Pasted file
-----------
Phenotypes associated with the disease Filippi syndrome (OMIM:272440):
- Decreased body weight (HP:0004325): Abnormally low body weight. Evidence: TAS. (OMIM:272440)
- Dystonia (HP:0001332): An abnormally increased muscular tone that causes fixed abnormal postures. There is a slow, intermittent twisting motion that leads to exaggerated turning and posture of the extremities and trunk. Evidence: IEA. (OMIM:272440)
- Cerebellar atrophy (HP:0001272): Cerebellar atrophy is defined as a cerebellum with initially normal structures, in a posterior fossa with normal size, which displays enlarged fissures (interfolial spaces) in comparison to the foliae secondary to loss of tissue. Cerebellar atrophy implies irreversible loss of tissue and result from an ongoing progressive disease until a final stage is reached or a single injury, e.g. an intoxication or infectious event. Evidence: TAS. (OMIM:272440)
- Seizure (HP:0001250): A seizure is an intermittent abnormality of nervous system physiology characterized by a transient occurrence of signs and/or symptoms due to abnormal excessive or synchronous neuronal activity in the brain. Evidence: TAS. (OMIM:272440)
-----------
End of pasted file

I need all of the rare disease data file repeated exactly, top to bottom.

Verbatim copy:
Phenotypes associated with the disease Filippi syndrome (OMIM:272440):
- Decreased body weight (HP:0004325): Abnormally low body weight. Evidence: TAS. (OMIM:272440)
- Dystonia (HP:0001332): An abnormally increased muscular tone that causes fixed abnormal postures. There is a slow, intermittent twisting motion that leads to exaggerated turning and posture of the extremities and trunk. Evidence: IEA. (OMIM:272440)
- Cerebellar atrophy (HP:0001272): Cerebellar atrophy is defined as a cerebellum with initially normal structures, in a posterior fossa with normal size, which displays enlarged fissures (interfolial spaces) in comparison to the foliae secondary to loss of tissue. Cerebellar atrophy implies irreversible loss of tissue and result from an ongoing progressive disease until a final stage is reached or a single injury, e.g. an intoxication or infectious event. Evidence: TAS. (OMIM:272440)
- Seizure (HP:0001250): A seizure is an intermittent abnormality of nervous system physiology characterized by a transient occurrence of signs and/or symptoms due to abnormal excessive or synchronous neuronal activity in the brain. Evidence: TAS. (OMIM:272440)